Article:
There are several indications that the economy is beginning to improve.

A quick look at the Bureau of Economic Analysis shows that GDP has remained positive for 15 of the last 16 quarters (even though seven of those quarters had growth of two percent or less); the trade deficit is declining; and personal income is going up.

On the labor side, the Bureau of Labor Statistics (BLS) in their most recent report, stated that in the third quarter of 2016 there was a net gain of nearly 700k jobs. They also report that job gains exceeded job losses in 39 states, the District of Columbia, and Puerto Rico.

Regarding staffing, G. Palmer & Associates is predicting that in the second quarter of 2017, the demand for temporary labor will increase 3.6 percent when compared with 2016. They had predicted a 2.9 percent increase in Q1, but BLS discovered that the actual increase was 3.5 percent.

“2017 first quarter marks the 29th consecutive quarter of year-over-year increases in demand for temporary workers, and our forecast for the second quarter predicts a similar rate of growth,” said Greg Palmer, founder and managing director of G. Palmer & Associates, an Orange County, California-based human capital advisory firm that specializes in workforce solutions. “The data shows that temp help as a percentage of new job growth remained constant in Q1 while wages were up nearly 2.7%.”

This is also consistent with the American Staffing Association’s Staffing Index, which closed its Apr. 16 report at an average of 93.43 over the past four weeks. Staffing employment grew 1.82% year-to-year over the same period.

In whole, this is all very good news for the economy and indicates that the staffing industry is very much involved in the recovery.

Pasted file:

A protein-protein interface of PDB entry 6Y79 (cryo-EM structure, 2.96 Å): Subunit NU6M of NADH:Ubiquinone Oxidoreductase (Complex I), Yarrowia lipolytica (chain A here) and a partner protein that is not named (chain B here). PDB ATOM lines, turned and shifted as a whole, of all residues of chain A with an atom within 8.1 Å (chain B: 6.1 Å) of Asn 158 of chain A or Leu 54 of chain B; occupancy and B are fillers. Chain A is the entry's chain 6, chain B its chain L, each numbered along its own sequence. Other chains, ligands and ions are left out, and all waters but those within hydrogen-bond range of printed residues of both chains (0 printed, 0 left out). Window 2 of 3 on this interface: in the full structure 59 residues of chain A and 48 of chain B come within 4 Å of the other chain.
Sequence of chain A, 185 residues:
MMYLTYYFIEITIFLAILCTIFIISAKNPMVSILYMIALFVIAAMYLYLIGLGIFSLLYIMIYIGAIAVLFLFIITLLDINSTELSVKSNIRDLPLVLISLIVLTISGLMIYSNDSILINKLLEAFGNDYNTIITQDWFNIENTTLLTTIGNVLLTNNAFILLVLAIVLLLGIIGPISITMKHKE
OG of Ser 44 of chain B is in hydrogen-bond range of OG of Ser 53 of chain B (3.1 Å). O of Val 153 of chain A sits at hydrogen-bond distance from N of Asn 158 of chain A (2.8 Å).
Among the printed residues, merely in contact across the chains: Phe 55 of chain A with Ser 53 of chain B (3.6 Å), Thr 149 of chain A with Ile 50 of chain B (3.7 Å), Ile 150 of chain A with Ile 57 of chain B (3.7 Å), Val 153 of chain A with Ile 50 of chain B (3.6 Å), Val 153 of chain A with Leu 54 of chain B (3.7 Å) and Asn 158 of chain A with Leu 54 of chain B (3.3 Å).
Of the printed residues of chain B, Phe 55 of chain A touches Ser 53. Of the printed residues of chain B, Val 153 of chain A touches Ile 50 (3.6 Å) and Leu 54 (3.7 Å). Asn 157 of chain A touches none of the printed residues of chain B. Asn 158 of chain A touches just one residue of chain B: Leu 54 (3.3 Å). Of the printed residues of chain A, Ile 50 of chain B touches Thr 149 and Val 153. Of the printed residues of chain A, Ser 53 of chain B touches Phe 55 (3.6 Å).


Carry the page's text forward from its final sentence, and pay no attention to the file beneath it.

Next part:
“Our economy has been slowly improving since the ‘Great Recession’ of 2008,” said Tom Sarach, Jr., president and CEO of COATS Staffing Software. “But it would appear that we’re starting to see an acceleration. We’re seeing increasing demand for good talent, increasing wages, and a willingness by clients to pay a margin consistent with the service they are getting from staffing firms.”

With this growing demand for talent, there is also the imperative to track talent. And, earlier this month, the Treasury Inspector General for Tax Administration (TIGTA) of the IRS announced that they have discovered and are fixing system errors associated with levying a penalty on applicable large employers who failed to comply with the Affordable Care Act.

When you couple the two factors – an accelerating economy and the government getting more prepared to enforce penalties for one of the most encompassing labor laws passed in a generation – now, more than ever, it’s important for companies to have reliable and efficient means of monitoring, tracking, and generating reports.

“The reality is that clients and employees will need staffing more not less in this new economy,” said Sarach. “And it’s extremely important to have software that can manage the volumes on both sides of the need.”

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